Your GP Can Help
Although there are a number of ‘at home’ sperm tests available, go and see your GP first. It's a good idea for both you and your partner to get advice, as fertility problems can affect men and women, and often it's a combination of both. It's important to understand the exact issue before deciding on next steps. One of the tests a GP can arrange is a semen analysis, which will check the quality and quantity of the sperm. The results are usually available within a week. If the results are not normal, the test should be repeated to ensure it was accurate. This will normally be performed after three months. Your GP can refer you to a specialist in male infertility at your local hospital or fertility clinic if any problems are found. If you want to delve deeper, it’s worth knowing the test your GP offers is quite basic, and results are often given without much explanation. A test done via a private clinic will go into more detail about the quality of your semen, as it’s not just sperm count, motility and morphology that matters.
It Takes Time
It’s hard when you are trying month after month for a baby, and it isn’t happening. In fact, it takes an average of eight to 12 months to conceive and for most people there is more an impatience than an inability to conceive. If, however, you have not managed to conceive after one year of trying for a baby, speak to your GP. There are so many myths around sex when trying for a baby, and the most common questions I’m asked are about how often to have it and whether it’s better to save the sperm up. Firstly, you should be having sex as much as possible, at least three times a week. The idea of saving sperm is a myth as it will die after a few days and research shows that the more fresh sperm there is, the better the quality.
There Could Be An Underlying Condition
There are a number of potential causes for male infertility, but the most common ones may include:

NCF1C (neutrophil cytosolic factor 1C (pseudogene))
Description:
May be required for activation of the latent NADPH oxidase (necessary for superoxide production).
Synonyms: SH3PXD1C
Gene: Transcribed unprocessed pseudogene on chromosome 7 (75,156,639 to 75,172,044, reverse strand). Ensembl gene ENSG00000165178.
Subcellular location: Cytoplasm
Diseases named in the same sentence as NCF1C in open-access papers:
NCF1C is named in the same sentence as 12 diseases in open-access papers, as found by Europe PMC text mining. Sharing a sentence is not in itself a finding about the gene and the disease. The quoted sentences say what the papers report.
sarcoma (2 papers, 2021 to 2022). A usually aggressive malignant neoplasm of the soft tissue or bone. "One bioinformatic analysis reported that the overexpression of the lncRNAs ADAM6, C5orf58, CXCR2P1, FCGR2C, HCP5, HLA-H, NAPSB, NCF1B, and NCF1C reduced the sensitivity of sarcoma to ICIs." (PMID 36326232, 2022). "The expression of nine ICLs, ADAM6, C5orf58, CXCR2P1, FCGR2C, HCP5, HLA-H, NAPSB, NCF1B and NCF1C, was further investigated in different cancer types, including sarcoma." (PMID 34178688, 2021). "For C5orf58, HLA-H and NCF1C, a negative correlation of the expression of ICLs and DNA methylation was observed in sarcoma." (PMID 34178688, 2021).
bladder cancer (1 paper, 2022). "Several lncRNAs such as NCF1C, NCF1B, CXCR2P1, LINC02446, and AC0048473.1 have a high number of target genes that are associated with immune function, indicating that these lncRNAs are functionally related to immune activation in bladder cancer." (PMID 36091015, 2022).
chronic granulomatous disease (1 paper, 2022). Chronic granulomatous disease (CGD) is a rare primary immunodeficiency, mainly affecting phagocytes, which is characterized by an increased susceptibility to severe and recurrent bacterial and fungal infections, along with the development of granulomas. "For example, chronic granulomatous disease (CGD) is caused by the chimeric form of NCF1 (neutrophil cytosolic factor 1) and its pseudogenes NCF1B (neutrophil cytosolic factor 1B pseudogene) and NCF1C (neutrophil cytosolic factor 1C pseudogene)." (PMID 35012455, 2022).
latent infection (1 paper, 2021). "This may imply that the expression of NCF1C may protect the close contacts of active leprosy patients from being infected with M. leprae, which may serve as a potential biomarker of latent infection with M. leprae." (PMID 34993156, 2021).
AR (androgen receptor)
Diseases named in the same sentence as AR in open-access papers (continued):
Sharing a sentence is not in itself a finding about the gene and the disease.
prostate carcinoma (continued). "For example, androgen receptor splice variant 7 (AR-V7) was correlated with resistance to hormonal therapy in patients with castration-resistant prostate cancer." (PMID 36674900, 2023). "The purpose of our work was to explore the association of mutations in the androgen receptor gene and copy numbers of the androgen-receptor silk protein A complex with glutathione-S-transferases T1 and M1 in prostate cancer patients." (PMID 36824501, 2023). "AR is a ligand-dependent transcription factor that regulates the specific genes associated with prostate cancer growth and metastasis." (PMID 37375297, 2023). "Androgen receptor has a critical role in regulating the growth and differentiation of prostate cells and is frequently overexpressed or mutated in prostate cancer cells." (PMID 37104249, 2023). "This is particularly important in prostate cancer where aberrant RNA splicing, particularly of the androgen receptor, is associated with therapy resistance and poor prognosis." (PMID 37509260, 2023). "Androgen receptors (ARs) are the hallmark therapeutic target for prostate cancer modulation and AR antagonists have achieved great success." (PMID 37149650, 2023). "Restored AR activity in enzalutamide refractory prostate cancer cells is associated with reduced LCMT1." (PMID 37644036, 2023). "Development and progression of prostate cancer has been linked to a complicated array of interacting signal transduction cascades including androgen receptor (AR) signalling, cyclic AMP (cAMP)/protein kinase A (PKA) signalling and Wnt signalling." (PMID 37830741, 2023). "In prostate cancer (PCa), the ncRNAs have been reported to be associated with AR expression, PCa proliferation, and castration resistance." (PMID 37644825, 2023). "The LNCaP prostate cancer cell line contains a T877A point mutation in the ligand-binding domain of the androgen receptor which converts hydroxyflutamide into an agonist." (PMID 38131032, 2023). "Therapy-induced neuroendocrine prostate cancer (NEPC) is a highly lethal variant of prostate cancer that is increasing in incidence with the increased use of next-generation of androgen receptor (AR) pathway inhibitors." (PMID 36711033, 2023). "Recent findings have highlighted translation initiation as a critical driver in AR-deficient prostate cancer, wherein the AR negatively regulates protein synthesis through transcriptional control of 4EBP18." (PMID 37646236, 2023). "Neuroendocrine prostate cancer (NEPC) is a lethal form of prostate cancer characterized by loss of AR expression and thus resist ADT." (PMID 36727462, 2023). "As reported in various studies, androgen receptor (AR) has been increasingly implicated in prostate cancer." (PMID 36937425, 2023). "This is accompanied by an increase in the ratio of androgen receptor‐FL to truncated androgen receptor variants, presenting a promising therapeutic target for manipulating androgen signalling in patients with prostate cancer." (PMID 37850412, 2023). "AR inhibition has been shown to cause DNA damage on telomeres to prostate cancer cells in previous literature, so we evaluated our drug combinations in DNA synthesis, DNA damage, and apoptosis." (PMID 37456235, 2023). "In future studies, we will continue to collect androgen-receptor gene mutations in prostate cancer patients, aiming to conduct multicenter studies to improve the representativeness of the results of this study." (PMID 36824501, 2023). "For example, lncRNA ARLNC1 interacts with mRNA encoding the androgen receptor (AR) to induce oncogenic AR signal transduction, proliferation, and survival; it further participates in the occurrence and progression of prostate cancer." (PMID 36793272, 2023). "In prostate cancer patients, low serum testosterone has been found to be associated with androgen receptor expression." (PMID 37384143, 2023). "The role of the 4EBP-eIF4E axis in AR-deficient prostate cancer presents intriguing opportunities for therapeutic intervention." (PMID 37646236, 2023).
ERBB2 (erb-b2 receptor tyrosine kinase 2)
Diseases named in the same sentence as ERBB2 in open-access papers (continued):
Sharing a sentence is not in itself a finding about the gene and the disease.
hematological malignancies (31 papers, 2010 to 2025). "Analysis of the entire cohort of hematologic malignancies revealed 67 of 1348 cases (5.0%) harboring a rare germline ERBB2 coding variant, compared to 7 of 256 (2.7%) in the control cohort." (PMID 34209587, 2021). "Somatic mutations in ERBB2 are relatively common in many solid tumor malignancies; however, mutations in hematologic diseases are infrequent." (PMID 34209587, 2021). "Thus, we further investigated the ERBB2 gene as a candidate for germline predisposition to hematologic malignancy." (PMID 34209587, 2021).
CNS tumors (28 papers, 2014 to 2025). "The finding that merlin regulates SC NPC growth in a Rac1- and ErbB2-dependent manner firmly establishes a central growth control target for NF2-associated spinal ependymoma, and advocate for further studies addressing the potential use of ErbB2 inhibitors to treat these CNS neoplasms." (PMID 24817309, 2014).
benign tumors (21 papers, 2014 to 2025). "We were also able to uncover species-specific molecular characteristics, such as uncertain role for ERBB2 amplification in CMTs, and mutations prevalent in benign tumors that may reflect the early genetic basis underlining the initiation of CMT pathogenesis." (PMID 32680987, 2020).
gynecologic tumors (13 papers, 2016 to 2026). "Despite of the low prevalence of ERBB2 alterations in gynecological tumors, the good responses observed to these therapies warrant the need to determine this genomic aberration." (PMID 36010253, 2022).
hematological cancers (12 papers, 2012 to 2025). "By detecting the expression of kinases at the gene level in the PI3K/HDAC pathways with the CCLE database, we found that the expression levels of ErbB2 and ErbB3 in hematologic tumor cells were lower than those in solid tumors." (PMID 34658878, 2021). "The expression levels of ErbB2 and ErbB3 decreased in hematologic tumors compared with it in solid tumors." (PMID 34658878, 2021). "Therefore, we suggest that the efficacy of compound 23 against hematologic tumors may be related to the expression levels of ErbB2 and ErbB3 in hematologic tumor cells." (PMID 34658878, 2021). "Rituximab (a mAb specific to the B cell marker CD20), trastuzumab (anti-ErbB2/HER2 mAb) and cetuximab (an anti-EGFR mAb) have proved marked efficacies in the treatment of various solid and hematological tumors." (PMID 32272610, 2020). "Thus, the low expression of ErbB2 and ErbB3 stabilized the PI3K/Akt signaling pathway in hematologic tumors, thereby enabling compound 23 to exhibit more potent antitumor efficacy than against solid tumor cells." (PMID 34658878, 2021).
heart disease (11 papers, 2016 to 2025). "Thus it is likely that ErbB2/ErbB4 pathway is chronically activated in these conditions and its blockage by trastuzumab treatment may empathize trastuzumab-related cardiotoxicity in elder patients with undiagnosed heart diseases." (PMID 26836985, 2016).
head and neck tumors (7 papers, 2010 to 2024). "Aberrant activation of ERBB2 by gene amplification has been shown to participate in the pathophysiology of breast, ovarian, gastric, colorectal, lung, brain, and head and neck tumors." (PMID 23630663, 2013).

- Abnormal sperm production or function due to undescended testicles, genetic defects, health problems such as diabetes, or infections such as chlamydia, gonorrhoea, mumps or HIV. Enlarged veins in the testes also can affect the quality of sperm.
- Problems with the delivery of sperm due to sexual problems, such as premature ejaculation; certain genetic diseases, e.g. cystic fibrosis; structural problems, e.g. a blockage in the testicle; or damage or injury to the reproductive organs.
- Overexposure to certain environmental factors such as pesticides, other chemicals and radiation. Cigarette smoking, alcohol, marijuana, anabolic steroids, and taking medications to treat bacterial infections, high blood pressure and depression can affect fertility. Frequent exposure to heat, such as in saunas or hot tubs, can raise body temperature and may affect sperm production.
- Damage related to cancer and its treatment including radiation or chemotherapy. Treatment for cancer can impair sperm production, sometimes severely.
Know How To Deal With The Emotions
Sperm tests in themselves are scary territory for men. Many men are initially unclear about who to consult when it comes to their fertility. Women know to go and see a gynaecologist, but men are not so sure who to approach as the subject of fertility is still taboo. This makes receiving bad test results from a sperm test all the more devastating. Men feel disheartened and at a loss as to how to proceed. I often see men bottling up these emotions, thinking they should be the ones to remain strong and supportive. Other times, I see men feeling like they’ve failed their partners altogether, sometimes even breaking up as a result of feelings about their own state of inadequacy. It’s important to speak up. Bottling up emotions will not only harm your mental state but can also create a rift between you and your partner. Couples often feel they should give up at this stage because there’s no point having sex if it won’t ‘work’. It might seem hopeless but, even in the face of upsetting results, couples do go on to conceive.